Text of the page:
BEIRUT — Syrian troops going house to house have detained more than 3,000 people in the past three days in the rebellious town of Rastan, which saw some of the worst fighting of the 6-month-old uprising recently, activists said Monday.
Over the past week, the military fought hundreds of army defectors who sided with anti-regime protesters in Rastan. The fighting demonstrated the increasingly militarized nature of the uprising and heightened fears that Syria may be sliding toward civil war.
The activist group Local Coordination Committees said fighting in the town has now stopped after the military operation that left dozens dead. The group and a Rastan-based activist confirmed about 3,000 in the town of 70,000 had been detained. The activist told The Associated Press that detainees are being held at a cement factory, some schools and a massive four-story compound.
“Ten of my relatives have been detained,” said the activist, who asked that he be identified only by his first name Hassan for fear of retaliation. He said he was speaking from hiding in Rastan.
Syria’s opposition movement has until now focused on peaceful demonstrations, although recently there have been reports of protesters taking up arms to defend themselves against military attacks. Army defectors have also been fighting government troops, particularly in Rastan, the town just north of Homs that government forces retook on Saturday.
The fears of civil war, possibly along sectarian lines, were also heightened by the assassination Sunday of the 21-year-old son of Syria’s top Sunni Muslim cleric — the latest in a string of targeted killings.
The state-appointed cleric, Grand Mufti Ahmad Badreddine Hassoun, who is considered a loyal supporter of President Bashar Assad’s regime, accused the opposition of creating the climate for his son’s killing and blamed rival, anti-Assad Sunni clerics for allegedly issuing fatwas, or religious edicts, inciting against him.
“My brothers who were misguided and carried arms, you should have assassinated me because some clerics issued such fatwas. Why did you kill a young man who did nothing and harmed no one?” Hassoun, holding back tears, said in a sermon at his son’s funeral, aired on Syrian TV stations.
The killing was the latest in a series of targeted executions of prominent people including a nuclear engineer, university professors and physicians. The men, a mixture of Alawites, Christians and Shiites, were all killed in a hail of bullets in the past week.
The regime has accused “terrorist gunmen” of the killings, while the opposition in turn accused the regime of trying to foment sectarian strife to maintain its grip on power.
Syria’s volatile sectarian divide means that an armed conflict could rapidly escalate in scale and brutality. The Assad regime is dominated by the Alawite minority, an offshoot of Shiite Islam, but the country is overwhelmingly Sunni Muslim. Alawite dominance has bred resentments, which Assad has worked to tamp down by pushing a strictly secular identity for the state.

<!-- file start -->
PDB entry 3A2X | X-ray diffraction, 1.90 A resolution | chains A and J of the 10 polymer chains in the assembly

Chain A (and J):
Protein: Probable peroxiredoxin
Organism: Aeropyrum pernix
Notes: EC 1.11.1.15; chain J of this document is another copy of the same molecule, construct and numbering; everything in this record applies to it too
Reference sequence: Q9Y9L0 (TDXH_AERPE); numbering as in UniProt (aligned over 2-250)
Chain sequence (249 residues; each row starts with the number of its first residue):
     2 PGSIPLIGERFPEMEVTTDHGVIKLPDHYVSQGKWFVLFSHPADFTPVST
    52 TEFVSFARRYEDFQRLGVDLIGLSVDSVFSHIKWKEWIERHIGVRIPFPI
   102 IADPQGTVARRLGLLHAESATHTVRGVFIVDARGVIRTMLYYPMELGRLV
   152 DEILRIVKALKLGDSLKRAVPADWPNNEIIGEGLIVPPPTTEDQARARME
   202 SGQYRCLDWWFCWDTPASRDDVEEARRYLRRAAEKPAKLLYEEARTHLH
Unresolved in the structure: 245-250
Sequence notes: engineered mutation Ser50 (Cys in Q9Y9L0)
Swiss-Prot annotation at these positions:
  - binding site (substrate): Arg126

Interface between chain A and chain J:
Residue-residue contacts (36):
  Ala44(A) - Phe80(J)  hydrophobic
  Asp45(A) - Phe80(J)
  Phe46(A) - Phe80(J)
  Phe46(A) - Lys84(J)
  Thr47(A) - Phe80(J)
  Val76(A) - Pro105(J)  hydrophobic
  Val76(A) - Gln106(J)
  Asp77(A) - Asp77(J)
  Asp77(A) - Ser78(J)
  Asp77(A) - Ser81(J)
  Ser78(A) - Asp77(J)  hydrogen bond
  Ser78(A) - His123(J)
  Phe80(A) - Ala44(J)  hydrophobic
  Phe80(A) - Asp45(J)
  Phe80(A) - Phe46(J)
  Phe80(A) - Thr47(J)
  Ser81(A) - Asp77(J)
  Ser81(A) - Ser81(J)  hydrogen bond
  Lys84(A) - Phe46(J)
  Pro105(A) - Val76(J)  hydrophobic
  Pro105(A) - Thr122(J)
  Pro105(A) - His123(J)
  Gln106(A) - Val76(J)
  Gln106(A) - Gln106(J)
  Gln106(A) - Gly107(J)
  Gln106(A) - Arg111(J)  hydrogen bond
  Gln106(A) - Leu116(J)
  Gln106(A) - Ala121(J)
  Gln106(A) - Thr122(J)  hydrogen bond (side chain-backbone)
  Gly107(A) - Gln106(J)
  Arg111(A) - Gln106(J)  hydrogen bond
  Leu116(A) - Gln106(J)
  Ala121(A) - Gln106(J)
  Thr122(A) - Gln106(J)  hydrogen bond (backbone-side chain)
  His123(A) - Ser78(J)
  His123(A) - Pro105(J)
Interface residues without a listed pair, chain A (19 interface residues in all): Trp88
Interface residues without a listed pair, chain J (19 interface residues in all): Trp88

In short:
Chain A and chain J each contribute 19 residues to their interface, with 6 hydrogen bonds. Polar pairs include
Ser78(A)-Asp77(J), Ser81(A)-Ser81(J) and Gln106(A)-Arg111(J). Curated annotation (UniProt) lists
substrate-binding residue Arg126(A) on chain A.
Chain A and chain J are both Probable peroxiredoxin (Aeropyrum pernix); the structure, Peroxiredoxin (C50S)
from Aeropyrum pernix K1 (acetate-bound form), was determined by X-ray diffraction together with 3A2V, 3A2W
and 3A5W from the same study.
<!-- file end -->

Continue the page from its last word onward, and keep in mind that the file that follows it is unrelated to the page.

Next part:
He has exploited fears of a civil war fears by portraying himself as the only power who can keep the peace.
Meanwhile, Russia and China vetoed a U.N. Security Council resolution Tuesday that threatened sanctions aganst Syria if it didn’t immediately halt its military crackdown against civilians.
European members of the Security Council tried to avoid a veto by watering down the language on sanctions three times, but they failed.
The vote was 9-2 with four abstentions — India, South Africa, Brazil and Lebanon.
The Security Council has been divided over a response to the violence, with Western nations and some supporters in Africa and Latin America pressing for tough action against Syria while Russia, China and other members opposed even mentioning the threat of sanctions.
In a sign that Assad’s regime might be reaching beyond Syria’s borders in its crackdown, Amnesty International said in a report released Monday that Syrian expatriates in eight countries, including many in the United States, have been systematically monitored and harassed by embassy officials and others believed to be acting on behalf of the government.
In some cases, relatives back home have been detained, beaten and harassed to silence relatives who are protesting overseas. Some families in Syria appear to have been forced to publicly disown their relatives abroad.
The AP has reported on recent attacks that appear to be part of a fearsome new tactic of retaliating against protesters’ families to snuff out the uprising, including the beheading of 18-year-old Zainab al-Hosni to pressure her activist brother to turn himself in and an attack on the parents of Syrian pianist Malek Jandali.
The uprising began in mid-March amid a wave of anti-government protests in the Arab world that have so far toppled autocrats in Tunisia, Egypt and Libya. Assad has reacted with deadly force that the U.N. estimates has left some 2,700 people dead.
Printed October 5, 2011 as: Syrian troops arrest 3,000 in three days